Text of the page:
January 1, 2017

Ironing – an ancient skill – but are there green alternatives?

It seems that most of the clothing that needs ironing is made of natural fibres such as pure cotton and linen but are there any alternatives to the weekly basket of crushed clothing?  After all, you can’t work in a real office (as opposed to a virtual one like mine) in pyjamas, un-ironed shirts and bathers, can you??

Heating up the iron and pressing just one basket of ironing uses a lot of power.

According to this website: www.consumerenergycenter.org

a household iron will use 1 kilowatt-hour for each hour of use. That’s the equivalent energy used to light four 250 watt light bulbs for 1 hour.

If you are a slow ironer or use one of those super-dooper steam irons you will obviously use more.

Here in the tropics, we change our clothes a lot and some of these are made of linen and look awful when not pressed.

Synthetics are so petrol derivative and uncomfortable to wear that these are really not an option in the heat and neither are they particularly green.

I couldn’t sleep without my 1000 thread count pure cotton sheets as polyester is a killer in the heat as well.

So here are a few alternatives for a green makeover for your laundry basket:

  1. Hang clothes on the line with great care. Smooth things out and if there is some wind, check it part way through the drying process and re-smooth.  When you hang sheets, hang them very squarely over the line.  When you REMOVE them, drag one side back towards the left over the sheet till it is perfectly aligned with the bit of sheet underneath.   Then repeat with all layers to the right.  Then back again.  Then and only then remove your layers from the line and they should be pretty much perfectly folded.  All you need do is fold them lengthwise and they will stay neat.  With shirts, hang them on hangers with a button done up. Shake them out well and smooth the button areas and any lined bits.  You can generally get away with not ironing them, even linen.  I use hangers galore.  It saves masses of time.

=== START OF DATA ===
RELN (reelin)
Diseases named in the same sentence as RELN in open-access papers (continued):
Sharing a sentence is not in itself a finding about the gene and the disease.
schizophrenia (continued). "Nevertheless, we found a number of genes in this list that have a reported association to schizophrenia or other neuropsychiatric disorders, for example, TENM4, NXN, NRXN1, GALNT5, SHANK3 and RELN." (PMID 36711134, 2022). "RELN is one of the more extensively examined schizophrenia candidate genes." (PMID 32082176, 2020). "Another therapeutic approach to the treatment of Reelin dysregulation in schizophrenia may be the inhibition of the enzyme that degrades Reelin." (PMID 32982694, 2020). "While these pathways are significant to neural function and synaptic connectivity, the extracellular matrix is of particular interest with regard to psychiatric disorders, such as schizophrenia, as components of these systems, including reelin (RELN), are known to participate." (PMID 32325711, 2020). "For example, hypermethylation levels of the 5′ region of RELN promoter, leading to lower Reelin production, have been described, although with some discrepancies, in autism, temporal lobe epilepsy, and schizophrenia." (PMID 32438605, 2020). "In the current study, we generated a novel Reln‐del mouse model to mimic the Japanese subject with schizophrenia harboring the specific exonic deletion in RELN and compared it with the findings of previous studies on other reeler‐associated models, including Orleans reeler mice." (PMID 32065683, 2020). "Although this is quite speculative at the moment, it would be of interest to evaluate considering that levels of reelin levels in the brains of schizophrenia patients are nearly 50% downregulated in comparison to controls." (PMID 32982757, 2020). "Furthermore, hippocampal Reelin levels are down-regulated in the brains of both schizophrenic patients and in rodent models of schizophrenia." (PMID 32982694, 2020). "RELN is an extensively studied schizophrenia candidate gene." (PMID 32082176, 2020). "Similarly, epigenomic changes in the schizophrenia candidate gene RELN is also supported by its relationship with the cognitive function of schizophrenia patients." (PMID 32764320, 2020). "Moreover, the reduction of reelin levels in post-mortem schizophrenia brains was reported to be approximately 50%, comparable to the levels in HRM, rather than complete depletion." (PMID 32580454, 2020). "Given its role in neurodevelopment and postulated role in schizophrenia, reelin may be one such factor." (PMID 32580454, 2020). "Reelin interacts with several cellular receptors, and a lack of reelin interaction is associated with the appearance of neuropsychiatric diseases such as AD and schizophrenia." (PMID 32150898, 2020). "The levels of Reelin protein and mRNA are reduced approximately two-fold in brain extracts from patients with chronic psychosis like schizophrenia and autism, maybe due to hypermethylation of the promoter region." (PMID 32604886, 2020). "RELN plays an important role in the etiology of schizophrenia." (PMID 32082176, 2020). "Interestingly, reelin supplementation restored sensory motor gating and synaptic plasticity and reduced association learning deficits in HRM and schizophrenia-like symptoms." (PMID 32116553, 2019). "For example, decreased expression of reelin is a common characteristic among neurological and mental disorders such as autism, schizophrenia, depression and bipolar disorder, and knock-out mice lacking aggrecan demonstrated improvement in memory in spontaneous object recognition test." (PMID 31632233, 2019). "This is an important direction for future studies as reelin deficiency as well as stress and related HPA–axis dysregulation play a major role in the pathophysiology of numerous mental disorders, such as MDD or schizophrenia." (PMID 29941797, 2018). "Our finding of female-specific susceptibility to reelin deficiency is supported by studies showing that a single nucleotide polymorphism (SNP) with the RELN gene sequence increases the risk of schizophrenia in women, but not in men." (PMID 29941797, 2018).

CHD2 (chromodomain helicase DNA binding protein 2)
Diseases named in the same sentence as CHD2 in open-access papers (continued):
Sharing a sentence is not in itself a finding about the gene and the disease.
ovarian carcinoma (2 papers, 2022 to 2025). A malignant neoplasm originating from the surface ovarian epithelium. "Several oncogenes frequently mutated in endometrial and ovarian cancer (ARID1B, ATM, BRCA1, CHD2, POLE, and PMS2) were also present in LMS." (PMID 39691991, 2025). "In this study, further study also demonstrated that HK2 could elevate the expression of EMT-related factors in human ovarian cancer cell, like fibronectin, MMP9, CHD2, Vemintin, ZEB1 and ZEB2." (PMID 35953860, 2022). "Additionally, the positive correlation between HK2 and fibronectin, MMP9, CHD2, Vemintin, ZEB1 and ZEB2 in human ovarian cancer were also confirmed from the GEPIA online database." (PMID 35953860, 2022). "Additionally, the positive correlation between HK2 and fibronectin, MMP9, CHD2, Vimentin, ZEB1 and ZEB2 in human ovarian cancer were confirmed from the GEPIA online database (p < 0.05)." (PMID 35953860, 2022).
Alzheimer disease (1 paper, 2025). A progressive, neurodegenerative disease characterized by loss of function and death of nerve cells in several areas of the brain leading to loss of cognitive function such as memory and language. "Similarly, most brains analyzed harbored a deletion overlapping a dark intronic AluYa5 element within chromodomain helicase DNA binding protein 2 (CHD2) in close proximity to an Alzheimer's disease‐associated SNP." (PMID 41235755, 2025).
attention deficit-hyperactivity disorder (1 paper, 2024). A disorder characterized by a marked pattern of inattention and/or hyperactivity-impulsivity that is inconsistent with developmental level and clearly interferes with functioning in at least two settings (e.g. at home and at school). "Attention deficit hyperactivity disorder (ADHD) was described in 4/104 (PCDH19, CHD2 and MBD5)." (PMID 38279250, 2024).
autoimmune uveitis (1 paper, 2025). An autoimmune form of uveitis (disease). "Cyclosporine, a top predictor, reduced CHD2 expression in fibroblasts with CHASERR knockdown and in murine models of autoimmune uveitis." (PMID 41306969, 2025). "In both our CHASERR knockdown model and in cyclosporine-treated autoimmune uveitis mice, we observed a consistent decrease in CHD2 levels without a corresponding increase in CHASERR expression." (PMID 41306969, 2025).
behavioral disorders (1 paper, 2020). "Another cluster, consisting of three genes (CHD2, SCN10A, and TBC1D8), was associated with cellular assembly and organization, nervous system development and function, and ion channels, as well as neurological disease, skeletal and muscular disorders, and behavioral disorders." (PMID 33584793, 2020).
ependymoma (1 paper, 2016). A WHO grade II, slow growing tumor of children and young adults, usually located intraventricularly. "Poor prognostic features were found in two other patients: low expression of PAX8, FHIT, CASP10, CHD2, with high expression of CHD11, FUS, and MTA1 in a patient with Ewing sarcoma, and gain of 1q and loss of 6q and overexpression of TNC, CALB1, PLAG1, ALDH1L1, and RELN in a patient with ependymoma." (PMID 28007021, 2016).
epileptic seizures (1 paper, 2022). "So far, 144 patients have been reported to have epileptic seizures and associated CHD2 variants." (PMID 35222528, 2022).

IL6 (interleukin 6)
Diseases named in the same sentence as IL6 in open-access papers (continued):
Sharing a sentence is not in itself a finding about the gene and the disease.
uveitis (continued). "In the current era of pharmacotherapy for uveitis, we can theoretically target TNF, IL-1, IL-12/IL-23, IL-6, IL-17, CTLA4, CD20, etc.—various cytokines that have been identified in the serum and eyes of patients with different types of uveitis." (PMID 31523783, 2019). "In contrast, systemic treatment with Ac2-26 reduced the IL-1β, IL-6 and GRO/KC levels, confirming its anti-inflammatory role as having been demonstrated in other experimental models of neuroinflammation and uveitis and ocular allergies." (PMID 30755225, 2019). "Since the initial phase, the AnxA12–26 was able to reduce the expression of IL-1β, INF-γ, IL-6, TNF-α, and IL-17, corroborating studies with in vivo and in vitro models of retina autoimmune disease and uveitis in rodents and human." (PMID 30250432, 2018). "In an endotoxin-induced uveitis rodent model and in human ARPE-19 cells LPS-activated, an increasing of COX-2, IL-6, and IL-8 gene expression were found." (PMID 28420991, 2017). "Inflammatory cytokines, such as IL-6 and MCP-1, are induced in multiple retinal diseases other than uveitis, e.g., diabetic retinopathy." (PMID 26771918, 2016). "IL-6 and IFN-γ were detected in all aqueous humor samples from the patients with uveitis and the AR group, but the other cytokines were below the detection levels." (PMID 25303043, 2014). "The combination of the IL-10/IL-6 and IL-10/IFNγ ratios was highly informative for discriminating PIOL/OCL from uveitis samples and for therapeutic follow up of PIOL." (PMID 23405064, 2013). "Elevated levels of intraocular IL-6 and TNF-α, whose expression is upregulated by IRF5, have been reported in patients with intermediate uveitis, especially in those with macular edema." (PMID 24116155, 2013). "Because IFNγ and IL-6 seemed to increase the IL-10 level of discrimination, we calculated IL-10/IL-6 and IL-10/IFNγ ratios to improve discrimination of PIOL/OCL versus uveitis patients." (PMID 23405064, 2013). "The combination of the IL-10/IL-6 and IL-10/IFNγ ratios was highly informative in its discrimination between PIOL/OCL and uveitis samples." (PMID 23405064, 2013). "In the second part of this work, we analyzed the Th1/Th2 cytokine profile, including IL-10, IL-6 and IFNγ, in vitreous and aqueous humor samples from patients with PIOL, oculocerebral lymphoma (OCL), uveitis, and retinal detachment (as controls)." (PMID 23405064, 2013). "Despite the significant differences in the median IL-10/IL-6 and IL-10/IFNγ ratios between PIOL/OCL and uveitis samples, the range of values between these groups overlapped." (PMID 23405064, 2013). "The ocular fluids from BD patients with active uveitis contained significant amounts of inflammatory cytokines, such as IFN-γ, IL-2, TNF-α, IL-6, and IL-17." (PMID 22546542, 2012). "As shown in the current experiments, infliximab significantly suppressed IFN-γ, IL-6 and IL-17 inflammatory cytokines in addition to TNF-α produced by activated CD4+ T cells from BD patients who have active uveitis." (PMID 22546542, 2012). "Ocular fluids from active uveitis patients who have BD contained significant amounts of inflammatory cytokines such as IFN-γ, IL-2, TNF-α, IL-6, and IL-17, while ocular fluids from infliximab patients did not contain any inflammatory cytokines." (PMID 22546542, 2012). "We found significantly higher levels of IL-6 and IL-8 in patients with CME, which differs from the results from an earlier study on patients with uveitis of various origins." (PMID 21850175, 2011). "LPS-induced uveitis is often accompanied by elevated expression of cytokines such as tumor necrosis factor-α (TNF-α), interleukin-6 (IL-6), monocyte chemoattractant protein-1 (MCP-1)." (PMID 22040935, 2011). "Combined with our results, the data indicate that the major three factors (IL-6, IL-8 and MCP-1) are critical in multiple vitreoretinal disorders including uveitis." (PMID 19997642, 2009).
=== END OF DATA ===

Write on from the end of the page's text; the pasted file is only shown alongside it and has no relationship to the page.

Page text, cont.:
2. Buy clothes made of crinkle cotton or voile. Looks good and never iron them again as you will flatten out the groovy look.
  3. If you have a steamer, you can hang all your clothes up and give them a short, quick blast of steam and pull them into shape.  (I use a steamer as a chemical substitute but they do eat power so be careful.  Get your clothing organized before switching it on and turn it off when you are finished.)  Steaming your shirts vertically is at least twice as fast as ironing.
  4. If you just have tiny areas needing ironing, use your hair straightener.  It uses a lot less power.
  5. In winter, just iron the collar and wear a jumper or jacket over the top …you will find the rest will iron itself in your body eat to some degree in case you need to remove that top layer during the day!
  6. Hang your clothes in the bathroom while you have a hot shower.  It relaxes the wrinkles.
  7. Blast your slightly dampened clothing with a shot from your hair dryer while holding it straight.

Of course, the best alternative is to get a job where ironed clothes are not the standard, such as a home office.  Me?  Well, sometimes I even work in my bathers and they NEVER need ironing.

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